Yesterday, on April 26, Trump Administration officials unveiled their core principles for tax reform. The one-page proposal offers broad goals and provides continued insight into what we can expect to see in the months ahead. The goals and proposals mirror much of what we saw and heard from President Trump and his team during the presidential campaign last year.
Though the outline does not offer much beyond broad principles, the release indicates that throughout the month of May, the Trump Administration will hold listening sessions with stakeholders and work with the House and Senate to develop the details of overall tax reform. Officials have stated that the goal is to move quickly on this effort so that a more formal proposal can be developed and released by late summer.
The Administration’s overarching goals for tax reform are to grow the economy and create jobs, simplify the tax code, provide tax relief to American families (especially middle-income families), and lower the business tax rate. Officials intend to achieve these goals with the principles as laid out in the outline.
The business reform proposals set forth in the outline include:
• Lower the Business Tax Rate: During his campaign, President Trump proposed to lower the corporate income tax rate from 35% to 15%. The outline released by the Administration provides the same. Officials have reiterated that the proposed lower tax rate of 15% would apply on pass-through income (income from certain partnerships, S corporations, etc.).
• Territorial Tax System: The tax outline calls for a territorial tax system “to level the playing field for American companies.” Transitioning to a territorial tax system would mean that domestic multinational companies would only be taxed on U.S. income, not worldwide income.
• Repatriation Tax: The outline proposes a one-time repatriation tax on untaxed earnings held overseas. The plan does not indicate what the proposed tax rate would be; however, officials have indicated that the rate would likely be competitive.
• Eliminate Tax Breaks for Special Interests: The outline does not provide any additional details beyond the general proposal to eliminate tax breaks for special interests.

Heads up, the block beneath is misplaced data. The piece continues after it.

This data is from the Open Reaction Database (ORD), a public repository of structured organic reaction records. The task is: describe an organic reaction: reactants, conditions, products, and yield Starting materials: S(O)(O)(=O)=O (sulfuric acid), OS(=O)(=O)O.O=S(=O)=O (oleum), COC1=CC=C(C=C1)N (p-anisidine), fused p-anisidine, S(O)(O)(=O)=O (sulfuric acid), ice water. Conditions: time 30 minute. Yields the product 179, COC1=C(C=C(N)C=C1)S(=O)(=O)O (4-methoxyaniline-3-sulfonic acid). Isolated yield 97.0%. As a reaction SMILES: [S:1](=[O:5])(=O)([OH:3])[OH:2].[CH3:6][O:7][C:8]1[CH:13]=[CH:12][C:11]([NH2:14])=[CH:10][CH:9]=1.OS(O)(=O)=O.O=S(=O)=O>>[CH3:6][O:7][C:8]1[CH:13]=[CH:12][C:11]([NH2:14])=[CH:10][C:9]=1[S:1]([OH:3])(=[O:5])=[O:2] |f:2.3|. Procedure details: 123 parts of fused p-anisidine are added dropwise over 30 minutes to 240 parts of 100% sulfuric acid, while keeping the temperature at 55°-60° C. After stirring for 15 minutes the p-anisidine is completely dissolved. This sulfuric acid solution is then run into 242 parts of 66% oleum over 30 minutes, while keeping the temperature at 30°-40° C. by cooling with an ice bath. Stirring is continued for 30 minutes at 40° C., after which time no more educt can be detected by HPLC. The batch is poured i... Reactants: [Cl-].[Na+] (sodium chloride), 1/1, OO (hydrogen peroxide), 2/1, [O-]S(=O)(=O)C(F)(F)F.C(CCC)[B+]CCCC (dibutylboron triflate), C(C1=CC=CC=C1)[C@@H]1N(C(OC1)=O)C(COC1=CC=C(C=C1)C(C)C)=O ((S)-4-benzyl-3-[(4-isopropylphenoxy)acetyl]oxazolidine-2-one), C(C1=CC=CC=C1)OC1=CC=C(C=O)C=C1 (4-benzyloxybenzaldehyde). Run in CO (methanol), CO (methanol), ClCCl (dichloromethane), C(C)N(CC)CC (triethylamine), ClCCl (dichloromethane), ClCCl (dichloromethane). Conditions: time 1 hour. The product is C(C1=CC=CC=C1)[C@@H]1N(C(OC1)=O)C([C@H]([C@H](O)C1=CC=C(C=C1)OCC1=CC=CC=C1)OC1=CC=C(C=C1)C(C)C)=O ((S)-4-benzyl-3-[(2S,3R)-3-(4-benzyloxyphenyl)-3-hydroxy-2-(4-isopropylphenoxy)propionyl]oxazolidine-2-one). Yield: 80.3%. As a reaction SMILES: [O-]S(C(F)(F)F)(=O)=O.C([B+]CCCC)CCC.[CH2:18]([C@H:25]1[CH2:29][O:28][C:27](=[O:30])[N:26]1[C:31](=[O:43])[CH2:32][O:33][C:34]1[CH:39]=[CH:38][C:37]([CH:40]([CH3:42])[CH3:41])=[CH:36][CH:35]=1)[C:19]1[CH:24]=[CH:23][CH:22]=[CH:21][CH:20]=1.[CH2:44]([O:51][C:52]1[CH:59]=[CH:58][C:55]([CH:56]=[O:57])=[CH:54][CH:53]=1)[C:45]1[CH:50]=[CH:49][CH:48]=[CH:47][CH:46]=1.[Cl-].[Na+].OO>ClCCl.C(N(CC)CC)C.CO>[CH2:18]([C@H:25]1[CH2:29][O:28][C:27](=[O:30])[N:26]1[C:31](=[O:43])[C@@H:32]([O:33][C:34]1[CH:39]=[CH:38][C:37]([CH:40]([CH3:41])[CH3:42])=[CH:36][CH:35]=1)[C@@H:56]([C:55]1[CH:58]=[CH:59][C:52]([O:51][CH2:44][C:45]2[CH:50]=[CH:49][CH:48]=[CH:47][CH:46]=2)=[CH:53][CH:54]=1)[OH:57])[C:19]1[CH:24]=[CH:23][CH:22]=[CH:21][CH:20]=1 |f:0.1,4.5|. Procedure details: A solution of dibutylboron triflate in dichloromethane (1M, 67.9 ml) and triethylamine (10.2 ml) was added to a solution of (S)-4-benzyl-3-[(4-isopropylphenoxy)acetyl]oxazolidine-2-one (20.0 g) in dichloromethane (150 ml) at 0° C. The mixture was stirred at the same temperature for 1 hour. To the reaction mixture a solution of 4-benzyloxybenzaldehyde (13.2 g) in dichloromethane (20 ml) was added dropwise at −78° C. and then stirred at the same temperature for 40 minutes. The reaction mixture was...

The individual reform proposals set forth in the outline include:
• Compress the Tax Brackets: While on the campaign trail, President Trump proposed to compress the seven tax brackets into three tax brackets – 12%, 25%, and 33%. The recently released outline continues with the notion of compressing the existing tax brackets into three brackets, but changes the rates slightly to 10%, 25%, and 35%.
• Double the Standard Deduction: The outline calls for a doubling of the standard deduction. Officials predict that this will simplify tax filing for many Americans.
• Tax Relief for Families with Child and Dependent Care Expenses: Without going into any detail, the tax reform outline proposes to provide tax relief for those incurring child and dependent care expenses. During his campaign, President Trump proposed to create new childcare tax benefits in the form of deductions. It seems that the Administration intends to continue its efforts of providing assistance to families incurring such costs.
• Eliminate Tax Breaks Benefiting the Wealthiest Taxpayers: The outline provides the general principle of eliminating “targeted tax breaks that mainly benefit the wealthiest taxpayers.” Though the plan does not provide much more insight into what this specifically means, officials have stated that though the Administration intends to eliminate many of the tax breaks available, it plans to keep intact the federal charitable contribution and mortgage interest deductions.
• Repeal the Alternative Minimum Tax, Estate Tax, and 3.8% Net Investment Income Tax: The outline closely resembles the proposals as originally offered by President Trump during his campaign pertaining to the alternative minimum tax, estate tax, and the 3.8% net investment income tax. The outline reiterates the Administration’s intent of proposing to eliminate these taxes.
The outline does not address a border adjustment tax, which Republicans have indicated can be a way to help pay for tax reform, so there remains much uncertainty as to how the Administration plans to offset the cost of these proposals.
So, what can we expect to see? It’s important to keep in mind that these are mere proposals and a lot can change between now and when, if at all, any formal legislative proposal is released. With that being said, there is some inherent value in this release of tax reform principles as it provides us with a more current understanding of the Trump Administration’s vision for tax reform. As stated earlier, the outline indicates that officials will spend the month of May developing the details of these proposals, so that appears to be the next step in the process. The results of those meetings and outcome of those discussions will be a critical indicator of the timeline for tax reform and the path ahead.